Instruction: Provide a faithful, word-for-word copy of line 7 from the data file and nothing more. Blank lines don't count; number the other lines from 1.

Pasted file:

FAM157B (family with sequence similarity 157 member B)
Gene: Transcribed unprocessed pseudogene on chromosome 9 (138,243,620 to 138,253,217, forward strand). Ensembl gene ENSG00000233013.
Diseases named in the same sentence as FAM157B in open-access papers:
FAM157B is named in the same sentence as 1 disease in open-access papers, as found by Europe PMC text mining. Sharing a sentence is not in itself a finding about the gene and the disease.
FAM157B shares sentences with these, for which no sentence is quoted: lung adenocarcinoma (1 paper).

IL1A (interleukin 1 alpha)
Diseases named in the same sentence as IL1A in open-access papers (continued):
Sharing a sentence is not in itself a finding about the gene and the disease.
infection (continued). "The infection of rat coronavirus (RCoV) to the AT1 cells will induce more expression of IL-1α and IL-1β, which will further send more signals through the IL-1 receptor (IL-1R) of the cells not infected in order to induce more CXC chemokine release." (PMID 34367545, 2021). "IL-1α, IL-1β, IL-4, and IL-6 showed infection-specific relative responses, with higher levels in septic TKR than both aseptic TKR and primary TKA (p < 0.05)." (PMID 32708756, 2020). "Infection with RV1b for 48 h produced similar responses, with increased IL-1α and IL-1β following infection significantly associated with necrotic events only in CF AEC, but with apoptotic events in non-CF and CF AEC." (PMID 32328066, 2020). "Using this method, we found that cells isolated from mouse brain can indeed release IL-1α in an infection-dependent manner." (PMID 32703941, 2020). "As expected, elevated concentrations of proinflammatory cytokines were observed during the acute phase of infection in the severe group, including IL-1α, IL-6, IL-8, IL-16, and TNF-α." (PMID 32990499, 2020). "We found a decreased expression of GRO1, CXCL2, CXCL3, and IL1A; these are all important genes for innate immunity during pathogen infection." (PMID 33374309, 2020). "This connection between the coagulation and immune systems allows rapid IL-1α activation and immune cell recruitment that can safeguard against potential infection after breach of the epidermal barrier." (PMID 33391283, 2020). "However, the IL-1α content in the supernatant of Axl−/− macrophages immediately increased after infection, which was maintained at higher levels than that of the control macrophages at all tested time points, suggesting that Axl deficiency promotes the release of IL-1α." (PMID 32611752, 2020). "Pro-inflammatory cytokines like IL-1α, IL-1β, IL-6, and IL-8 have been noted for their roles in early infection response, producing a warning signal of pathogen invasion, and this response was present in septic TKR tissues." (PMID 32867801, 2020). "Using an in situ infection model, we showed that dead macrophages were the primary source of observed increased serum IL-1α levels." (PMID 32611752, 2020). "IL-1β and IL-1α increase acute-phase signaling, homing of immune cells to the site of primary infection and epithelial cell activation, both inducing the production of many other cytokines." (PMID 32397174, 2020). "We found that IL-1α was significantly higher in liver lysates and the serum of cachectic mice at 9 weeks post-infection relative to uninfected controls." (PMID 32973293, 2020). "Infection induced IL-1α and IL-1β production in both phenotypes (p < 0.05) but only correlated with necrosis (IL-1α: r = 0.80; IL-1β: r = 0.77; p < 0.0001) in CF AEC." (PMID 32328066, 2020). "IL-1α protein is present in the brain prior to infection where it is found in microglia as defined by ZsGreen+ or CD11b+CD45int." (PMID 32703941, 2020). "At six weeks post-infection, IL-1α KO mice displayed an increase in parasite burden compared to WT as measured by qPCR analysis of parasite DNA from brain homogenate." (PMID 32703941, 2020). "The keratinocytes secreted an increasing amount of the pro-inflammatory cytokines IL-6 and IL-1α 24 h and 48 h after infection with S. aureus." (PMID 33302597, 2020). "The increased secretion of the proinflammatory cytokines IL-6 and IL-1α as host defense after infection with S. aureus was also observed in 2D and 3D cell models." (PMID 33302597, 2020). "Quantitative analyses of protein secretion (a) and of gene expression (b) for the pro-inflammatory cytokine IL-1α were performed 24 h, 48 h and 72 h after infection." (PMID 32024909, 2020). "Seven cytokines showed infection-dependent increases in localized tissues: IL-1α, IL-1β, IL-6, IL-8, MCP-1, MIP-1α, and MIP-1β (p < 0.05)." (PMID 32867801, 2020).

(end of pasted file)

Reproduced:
Diseases named in the same sentence as IL1A in open-access papers (continued):